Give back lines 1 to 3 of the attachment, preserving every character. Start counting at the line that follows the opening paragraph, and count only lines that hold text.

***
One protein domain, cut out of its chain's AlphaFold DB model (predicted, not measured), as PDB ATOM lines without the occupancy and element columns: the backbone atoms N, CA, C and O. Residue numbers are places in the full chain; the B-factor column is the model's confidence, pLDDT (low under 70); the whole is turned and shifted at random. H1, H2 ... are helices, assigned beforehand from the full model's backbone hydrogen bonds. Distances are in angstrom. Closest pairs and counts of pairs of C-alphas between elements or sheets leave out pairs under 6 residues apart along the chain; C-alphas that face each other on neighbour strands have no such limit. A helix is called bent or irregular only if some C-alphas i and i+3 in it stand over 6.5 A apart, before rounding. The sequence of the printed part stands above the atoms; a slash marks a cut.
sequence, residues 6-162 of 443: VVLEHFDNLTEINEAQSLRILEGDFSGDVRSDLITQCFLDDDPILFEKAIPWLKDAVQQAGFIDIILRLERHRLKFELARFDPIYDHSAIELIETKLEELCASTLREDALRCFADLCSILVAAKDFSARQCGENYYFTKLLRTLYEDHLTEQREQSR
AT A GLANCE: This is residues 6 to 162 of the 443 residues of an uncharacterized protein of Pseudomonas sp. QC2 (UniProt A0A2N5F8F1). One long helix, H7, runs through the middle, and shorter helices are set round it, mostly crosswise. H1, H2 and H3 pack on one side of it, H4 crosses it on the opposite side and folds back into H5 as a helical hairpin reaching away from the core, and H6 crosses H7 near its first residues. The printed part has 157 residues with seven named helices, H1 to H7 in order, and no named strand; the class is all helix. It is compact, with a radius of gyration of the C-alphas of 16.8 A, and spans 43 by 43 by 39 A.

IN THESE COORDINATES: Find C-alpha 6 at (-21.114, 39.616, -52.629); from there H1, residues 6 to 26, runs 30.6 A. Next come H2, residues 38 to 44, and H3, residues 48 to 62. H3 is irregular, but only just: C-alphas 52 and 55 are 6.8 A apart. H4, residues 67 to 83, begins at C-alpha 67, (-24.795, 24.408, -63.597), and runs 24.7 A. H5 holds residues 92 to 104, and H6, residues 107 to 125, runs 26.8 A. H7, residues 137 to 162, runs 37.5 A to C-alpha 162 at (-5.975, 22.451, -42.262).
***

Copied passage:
sequence, residues 6-162 of 443: VVLEHFDNLTEINEAQSLRILEGDFSGDVRSDLITQCFLDDDPILFEKAIPWLKDAVQQAGFIDIILRLERHRLKFELARFDPIYDHSAIELIETKLEELCASTLREDALRCFADLCSILVAAKDFSARQCGENYYFTKLLRTLYEDHLTEQREQSR
AT A GLANCE: This is residues 6 to 162 of the 443 residues of an uncharacterized protein of Pseudomonas sp. QC2 (UniProt A0A2N5F8F1). One long helix, H7, runs through the middle, and shorter helices are set round it, mostly crosswise. H1, H2 and H3 pack on one side of it, H4 crosses it on the opposite side and folds back into H5 as a helical hairpin reaching away from the core, and H6 crosses H7 near its first residues. The printed part has 157 residues with seven named helices, H1 to H7 in order, and no named strand; the class is all helix. It is compact, with a radius of gyration of the C-alphas of 16.8 A, and spans 43 by 43 by 39 A.

IN THESE COORDINATES: Find C-alpha 6 at (-21.114, 39.616, -52.629); from there H1, residues 6 to 26, runs 30.6 A. Next come H2, residues 38 to 44, and H3, residues 48 to 62. H3 is irregular, but only just: C-alphas 52 and 55 are 6.8 A apart. H4, residues 67 to 83, begins at C-alpha 67, (-24.795, 24.408, -63.597), and runs 24.7 A. H5 holds residues 92 to 104, and H6, residues 107 to 125, runs 26.8 A. H7, residues 137 to 162, runs 37.5 A to C-alpha 162 at (-5.975, 22.451, -42.262).